Turning the nation’s capital into the 51st state was already seen as an uphill battle. And it became even more steep on Friday, when Sen. Joe Manchin turned into the first Democratic senator to publicly come out against the measure. Considering the 50-50 Senate split, the opposition by the senator from West Virginia could end up delivering a fatal blow to the push for D.C. statehood. As far as Manchin is concerned, the only proper way to turn Washington, D.C. into a state is through an amendment to the Constitution.
“If Congress wants to make D.C. a state, it should propose a constitutional amendment … and let the people of America vote,” Manchin said in a radio interview. When Manchin was asked directly if he would oppose a move by Congress to make the nation’s capital a state, he made his views clear: “Yes, I would.” Manchin said that any unilateral action by Congress would lead to a challenge at the Supreme Court. “Every legal scholar has told us that,” Manchin said. “So why not do it the right way and let the people vote to see if they want to change?”
Stasha Rhodes, who is the campaign director for the group 51 for 51 that is advocating for D.C. statehood, pushed back against Manchin saying that his own state was the product of legislation. “Adding states through legislation is how it’s been done in the United States for 200 years. It is how West Virginia was admitted in 1863, how Hawaii was admitted in 1959, and how DC will be admitted in 2021,” Rhodes said. “No member of the Senate should deny voting rights to 700,000 mostly Black and Brown Washingtonians based on a flimsy understanding of the Constitution and American history.”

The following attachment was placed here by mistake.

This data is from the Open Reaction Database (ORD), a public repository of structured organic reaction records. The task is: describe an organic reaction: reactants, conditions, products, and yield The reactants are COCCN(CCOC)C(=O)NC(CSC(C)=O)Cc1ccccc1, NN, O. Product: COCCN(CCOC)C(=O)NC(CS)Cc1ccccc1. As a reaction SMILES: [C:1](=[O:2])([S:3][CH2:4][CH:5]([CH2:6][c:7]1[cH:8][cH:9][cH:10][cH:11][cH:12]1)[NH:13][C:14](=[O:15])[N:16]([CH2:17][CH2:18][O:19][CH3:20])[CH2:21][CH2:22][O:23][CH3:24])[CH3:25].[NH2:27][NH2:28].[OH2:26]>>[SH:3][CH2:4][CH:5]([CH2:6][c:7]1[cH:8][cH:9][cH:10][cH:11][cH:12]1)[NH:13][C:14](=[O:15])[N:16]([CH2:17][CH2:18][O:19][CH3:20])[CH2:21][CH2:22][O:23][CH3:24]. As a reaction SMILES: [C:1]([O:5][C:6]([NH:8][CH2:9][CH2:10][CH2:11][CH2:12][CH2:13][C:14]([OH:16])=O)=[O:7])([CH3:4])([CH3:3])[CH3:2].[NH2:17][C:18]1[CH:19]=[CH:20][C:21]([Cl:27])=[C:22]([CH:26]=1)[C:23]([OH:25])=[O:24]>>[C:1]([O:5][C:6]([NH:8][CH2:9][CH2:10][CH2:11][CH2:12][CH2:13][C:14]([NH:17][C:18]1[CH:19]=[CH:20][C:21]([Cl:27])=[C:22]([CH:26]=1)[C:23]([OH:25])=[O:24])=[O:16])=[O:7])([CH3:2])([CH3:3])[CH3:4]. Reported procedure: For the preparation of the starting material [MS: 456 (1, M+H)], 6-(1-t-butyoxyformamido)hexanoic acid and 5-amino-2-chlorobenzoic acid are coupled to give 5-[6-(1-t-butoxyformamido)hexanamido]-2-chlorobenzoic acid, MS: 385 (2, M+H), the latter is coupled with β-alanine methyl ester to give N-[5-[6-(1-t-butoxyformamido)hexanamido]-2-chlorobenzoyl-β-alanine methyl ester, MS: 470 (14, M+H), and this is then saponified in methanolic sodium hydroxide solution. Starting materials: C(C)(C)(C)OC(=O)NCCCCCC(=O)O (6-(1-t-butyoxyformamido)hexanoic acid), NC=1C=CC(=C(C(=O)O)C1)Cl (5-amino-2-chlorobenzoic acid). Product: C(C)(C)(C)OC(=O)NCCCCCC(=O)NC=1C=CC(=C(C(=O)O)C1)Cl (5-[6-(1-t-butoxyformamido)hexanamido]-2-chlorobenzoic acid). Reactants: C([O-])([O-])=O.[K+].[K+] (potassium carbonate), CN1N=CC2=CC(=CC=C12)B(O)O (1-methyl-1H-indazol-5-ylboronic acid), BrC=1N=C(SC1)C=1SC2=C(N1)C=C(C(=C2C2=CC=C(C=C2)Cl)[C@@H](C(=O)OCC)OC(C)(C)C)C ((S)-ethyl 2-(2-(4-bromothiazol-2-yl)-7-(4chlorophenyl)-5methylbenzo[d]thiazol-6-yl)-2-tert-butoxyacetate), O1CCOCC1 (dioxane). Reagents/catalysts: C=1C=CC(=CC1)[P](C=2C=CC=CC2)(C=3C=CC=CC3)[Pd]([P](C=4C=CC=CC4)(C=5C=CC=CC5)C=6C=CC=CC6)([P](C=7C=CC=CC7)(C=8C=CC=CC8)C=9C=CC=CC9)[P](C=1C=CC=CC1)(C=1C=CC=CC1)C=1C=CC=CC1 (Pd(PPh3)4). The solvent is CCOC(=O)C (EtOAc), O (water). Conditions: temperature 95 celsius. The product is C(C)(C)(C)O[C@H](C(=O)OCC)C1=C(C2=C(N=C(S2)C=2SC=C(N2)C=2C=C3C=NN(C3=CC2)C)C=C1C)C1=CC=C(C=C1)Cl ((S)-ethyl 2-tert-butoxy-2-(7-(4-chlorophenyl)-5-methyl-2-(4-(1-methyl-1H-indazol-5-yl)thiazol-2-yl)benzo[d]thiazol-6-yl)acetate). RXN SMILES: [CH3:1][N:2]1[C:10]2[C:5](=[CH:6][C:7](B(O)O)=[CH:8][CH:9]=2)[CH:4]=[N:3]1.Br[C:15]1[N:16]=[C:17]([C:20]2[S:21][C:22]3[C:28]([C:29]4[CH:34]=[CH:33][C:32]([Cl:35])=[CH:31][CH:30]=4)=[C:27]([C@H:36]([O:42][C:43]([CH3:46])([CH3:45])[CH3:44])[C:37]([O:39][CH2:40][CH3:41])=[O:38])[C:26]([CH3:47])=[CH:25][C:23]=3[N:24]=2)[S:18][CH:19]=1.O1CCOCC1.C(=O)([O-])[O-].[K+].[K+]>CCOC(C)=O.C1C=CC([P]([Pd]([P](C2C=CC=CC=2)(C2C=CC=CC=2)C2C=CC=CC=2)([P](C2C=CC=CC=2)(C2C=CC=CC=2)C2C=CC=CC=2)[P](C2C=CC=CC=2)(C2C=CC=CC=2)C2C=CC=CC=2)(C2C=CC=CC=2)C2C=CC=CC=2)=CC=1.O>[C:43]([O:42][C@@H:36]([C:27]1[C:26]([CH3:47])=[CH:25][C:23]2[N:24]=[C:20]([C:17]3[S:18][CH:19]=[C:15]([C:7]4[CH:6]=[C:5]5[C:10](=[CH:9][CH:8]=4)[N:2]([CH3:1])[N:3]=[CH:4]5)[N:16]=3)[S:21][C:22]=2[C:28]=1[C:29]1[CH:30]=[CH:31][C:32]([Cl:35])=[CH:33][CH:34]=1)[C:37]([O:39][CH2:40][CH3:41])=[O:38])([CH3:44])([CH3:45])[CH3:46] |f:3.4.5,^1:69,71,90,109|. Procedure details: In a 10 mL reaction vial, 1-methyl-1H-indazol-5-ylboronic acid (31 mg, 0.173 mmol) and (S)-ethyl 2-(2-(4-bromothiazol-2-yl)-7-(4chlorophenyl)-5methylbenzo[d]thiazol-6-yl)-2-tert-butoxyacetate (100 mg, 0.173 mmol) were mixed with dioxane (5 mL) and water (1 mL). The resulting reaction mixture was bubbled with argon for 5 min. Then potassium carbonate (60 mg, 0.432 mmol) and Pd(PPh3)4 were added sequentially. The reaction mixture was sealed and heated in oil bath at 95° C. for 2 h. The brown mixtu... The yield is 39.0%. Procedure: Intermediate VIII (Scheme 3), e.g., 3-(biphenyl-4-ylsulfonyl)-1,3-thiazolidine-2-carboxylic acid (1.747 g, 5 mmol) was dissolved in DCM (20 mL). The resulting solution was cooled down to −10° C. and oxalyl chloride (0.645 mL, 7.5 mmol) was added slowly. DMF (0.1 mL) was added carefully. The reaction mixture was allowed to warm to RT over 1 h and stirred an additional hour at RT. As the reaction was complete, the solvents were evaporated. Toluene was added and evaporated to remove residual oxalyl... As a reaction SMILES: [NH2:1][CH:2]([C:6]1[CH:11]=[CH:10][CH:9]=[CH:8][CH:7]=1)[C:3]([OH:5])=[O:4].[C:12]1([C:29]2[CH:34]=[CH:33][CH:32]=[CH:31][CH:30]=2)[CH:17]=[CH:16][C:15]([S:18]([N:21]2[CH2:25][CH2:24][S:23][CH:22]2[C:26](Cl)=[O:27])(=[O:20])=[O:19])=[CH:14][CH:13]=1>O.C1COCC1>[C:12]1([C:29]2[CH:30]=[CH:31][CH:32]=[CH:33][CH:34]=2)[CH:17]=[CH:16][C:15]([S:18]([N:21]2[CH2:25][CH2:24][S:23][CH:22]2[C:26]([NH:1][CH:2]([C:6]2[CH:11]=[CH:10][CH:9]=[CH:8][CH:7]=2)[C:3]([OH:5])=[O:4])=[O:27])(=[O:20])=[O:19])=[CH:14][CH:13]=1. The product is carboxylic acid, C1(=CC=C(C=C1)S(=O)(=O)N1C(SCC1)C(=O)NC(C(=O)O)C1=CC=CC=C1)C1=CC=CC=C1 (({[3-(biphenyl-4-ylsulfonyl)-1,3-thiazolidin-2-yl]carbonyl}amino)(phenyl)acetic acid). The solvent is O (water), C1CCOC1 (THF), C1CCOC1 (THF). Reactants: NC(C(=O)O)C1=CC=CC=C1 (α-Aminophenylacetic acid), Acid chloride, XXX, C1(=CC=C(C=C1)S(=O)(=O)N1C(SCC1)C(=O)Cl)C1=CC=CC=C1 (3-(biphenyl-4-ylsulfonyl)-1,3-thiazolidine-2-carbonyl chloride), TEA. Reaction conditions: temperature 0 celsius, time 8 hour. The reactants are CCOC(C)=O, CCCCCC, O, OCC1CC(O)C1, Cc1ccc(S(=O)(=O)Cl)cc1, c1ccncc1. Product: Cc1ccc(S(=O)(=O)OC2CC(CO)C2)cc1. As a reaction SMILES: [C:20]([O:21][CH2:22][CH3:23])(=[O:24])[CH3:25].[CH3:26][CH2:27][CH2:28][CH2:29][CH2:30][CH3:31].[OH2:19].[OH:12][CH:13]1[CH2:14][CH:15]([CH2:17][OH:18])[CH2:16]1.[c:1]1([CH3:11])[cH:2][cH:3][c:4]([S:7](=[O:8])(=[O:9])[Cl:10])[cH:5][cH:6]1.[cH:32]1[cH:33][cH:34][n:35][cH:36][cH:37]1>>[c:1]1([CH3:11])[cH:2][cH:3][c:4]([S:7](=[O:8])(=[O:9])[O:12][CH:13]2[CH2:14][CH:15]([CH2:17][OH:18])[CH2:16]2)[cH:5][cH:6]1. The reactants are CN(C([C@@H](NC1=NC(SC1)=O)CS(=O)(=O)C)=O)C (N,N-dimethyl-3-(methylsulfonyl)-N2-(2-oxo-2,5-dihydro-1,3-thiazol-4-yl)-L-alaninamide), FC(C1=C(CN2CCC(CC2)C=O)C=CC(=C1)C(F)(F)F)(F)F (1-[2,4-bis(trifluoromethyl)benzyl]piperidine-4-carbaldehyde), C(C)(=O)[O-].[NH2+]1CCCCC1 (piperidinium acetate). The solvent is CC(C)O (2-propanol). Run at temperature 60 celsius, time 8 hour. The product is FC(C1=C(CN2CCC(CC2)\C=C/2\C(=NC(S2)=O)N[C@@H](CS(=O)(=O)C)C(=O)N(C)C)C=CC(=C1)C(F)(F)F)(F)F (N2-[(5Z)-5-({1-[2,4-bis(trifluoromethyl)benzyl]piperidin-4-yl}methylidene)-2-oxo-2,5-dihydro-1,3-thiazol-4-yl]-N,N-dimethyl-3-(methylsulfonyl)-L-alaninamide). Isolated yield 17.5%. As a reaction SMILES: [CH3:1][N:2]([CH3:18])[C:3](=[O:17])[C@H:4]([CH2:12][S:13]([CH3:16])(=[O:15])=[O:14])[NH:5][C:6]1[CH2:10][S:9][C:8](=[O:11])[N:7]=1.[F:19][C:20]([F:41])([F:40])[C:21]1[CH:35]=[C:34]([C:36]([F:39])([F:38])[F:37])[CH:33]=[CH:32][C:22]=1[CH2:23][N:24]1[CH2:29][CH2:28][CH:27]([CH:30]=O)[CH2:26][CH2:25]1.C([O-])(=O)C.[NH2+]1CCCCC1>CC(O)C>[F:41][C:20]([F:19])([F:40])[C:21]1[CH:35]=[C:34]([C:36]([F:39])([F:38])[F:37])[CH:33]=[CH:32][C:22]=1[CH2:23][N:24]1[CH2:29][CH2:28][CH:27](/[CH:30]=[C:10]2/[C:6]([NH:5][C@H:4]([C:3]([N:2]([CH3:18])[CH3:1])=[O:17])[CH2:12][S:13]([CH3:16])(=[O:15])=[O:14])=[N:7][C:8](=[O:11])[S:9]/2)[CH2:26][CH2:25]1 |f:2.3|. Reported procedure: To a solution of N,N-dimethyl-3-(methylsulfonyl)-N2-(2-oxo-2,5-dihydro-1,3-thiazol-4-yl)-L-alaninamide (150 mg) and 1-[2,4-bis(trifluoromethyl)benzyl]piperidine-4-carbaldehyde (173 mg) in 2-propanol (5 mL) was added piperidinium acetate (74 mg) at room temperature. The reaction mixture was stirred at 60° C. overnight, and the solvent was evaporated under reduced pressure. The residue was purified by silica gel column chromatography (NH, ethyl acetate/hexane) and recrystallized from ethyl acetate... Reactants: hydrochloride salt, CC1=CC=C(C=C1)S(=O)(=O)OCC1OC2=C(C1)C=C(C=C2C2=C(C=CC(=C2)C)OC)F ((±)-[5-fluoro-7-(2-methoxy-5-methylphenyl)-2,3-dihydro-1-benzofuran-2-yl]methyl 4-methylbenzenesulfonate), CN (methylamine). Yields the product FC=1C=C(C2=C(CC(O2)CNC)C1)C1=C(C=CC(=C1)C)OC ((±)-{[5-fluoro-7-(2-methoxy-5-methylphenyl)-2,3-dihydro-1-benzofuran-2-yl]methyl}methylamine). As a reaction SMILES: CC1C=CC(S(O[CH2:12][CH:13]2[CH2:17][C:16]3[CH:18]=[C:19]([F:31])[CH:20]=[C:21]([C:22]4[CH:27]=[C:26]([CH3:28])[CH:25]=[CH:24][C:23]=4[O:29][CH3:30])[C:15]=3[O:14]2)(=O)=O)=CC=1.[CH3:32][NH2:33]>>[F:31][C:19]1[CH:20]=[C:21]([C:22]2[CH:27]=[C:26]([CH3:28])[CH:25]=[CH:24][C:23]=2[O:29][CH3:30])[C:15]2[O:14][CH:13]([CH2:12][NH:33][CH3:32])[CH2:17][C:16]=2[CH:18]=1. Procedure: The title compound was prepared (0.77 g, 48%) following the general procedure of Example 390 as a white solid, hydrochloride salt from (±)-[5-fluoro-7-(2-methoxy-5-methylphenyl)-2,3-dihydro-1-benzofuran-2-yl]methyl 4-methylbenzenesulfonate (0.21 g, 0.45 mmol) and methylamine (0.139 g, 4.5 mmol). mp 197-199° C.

Manchin spoke on the issue a week after the Democratic-led House of Representatives approved legislation to make D.C. the 51st state in a 216–208 vote along party lines. Biden has thrown his support behind the measure. Manchin was only one of four Senate Democrats who had yet to give their opinions on the measure. And while his opposition is certainly a blow to the cause, even with his support the bill was likely headed for failure because the Senate filibuster rules would require 60 senators to support the measure in order for it to advance.